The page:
News Release

Uncovered: A new mode of reproduction that produces chimeric males in yellow crazy ants

Peer-Reviewed Publication

American Association for the Advancement of Science (AAAS)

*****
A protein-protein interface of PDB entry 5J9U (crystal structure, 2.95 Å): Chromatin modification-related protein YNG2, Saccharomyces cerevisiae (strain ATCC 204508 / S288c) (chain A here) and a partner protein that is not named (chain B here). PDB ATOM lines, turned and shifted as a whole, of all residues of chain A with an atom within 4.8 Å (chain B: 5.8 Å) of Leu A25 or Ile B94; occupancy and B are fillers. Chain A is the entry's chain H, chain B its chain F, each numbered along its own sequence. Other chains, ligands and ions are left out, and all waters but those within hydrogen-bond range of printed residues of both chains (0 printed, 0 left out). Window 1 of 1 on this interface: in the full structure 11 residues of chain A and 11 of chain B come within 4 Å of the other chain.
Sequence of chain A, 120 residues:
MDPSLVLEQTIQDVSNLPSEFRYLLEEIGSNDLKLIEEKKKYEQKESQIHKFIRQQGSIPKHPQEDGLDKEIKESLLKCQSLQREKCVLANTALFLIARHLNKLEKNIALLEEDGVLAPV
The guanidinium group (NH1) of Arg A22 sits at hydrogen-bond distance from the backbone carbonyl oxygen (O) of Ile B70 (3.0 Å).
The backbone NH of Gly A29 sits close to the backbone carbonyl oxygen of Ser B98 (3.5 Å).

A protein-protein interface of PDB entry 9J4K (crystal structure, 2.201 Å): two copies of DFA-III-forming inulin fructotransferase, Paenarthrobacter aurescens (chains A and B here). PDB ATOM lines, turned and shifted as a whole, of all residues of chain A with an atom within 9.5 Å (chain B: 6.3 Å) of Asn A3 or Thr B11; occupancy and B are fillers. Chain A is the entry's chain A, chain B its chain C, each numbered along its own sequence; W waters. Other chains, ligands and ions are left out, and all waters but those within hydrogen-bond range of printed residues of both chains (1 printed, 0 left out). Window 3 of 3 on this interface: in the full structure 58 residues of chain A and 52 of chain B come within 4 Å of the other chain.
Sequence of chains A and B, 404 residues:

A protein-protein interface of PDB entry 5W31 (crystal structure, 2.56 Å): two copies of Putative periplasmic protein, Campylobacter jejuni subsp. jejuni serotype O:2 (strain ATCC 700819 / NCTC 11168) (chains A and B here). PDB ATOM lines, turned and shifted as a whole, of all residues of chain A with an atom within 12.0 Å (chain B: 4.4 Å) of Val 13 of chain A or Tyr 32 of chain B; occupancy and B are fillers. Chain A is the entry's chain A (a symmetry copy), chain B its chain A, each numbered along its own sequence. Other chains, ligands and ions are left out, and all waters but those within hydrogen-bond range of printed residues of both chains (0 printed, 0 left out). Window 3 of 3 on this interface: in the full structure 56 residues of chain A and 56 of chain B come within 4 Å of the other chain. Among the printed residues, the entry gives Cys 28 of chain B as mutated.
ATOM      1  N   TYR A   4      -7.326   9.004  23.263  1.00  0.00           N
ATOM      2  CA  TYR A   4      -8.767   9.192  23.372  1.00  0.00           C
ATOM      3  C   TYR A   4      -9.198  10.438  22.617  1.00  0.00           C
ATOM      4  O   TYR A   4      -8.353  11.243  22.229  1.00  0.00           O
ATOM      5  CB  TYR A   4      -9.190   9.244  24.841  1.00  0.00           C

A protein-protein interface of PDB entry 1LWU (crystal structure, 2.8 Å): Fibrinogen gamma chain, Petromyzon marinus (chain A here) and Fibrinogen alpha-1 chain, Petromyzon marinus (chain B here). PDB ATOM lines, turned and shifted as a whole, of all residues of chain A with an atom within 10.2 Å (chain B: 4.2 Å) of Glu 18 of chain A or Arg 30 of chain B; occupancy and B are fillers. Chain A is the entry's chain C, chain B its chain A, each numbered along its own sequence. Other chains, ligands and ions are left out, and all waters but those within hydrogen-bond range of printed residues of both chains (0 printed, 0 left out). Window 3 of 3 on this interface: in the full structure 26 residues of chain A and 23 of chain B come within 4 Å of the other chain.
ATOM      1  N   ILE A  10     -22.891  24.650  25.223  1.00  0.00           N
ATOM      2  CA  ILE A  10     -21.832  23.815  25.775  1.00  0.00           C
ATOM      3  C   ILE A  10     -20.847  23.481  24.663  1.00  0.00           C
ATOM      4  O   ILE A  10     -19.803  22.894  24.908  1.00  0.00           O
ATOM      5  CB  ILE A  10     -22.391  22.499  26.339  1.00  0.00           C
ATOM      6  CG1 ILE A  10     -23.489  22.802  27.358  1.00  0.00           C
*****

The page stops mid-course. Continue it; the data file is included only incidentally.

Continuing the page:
Male yellow crazy ants (Anoplolepis gracilipes) are chimeras of two separate genetic lineages, researchers report in a study that reveals a unique mode of reproduction in this species – one previously unknown to science. While most multicellular organisms develop from a single-cell zygote into a collection of genetically identical cells – a hallmark of biological inheritance – the new findings show that yellow crazy ants deviate from this expectation. According to the study, all male yellow crazy ants are instead composed of haploid cells with two district genetic compositions. “Although chimeras have been described before in a number of species, including marmosets and humans, the regular production of chimeras from single fertilization events has not previously been reported,” writes Daniel Kronauer in a related Perspective. The yellow crazy ant is one of the plant’s most problematic invasive species. Previous genetic studies of this species have revealed unresolved discrepancies between queen, male, and worker genotypes. To better understand these observations, Hugo Darras and colleagues used population genetic and phylogeographic approaches on ants sampled from across southeast Asia and found that two interdependent genetic lineages (R and W) coexist within crazy yellow ant populations. Queens always have R/R genotypes and eggs fertilized by W sperm develop into female R/W workers. However, according to the findings, eggs fertilized by W sperm can also develop into males, but unlike in female-destined eggs, there is no fusion between the maternal and parental nuclei. Instead, the parental nuclei divide independently within the same egg, producing chimeric males with bodies composed of both haploid R and W cells. While chimerism has been observed in a wide range of species, it usually stems from rare developmental accidents or the fusion of separate individuals later in development. The new findings demonstrate an obligate form of chimerism that occurs at the onset of development to produce the male of the A. gracilipes species. Darras et al. suggest that this unusual mode of reproduction may be associated with a genetic conflict between two co-occurring genetic lineages over representation in the germ line. In the Perspective, Kronauer briefly addresses why such a complicated reproductive system could contribute to the success of these ants as invasive species—including that it may prevent inbreeding depression and ensure that W genomes remain in circulation.

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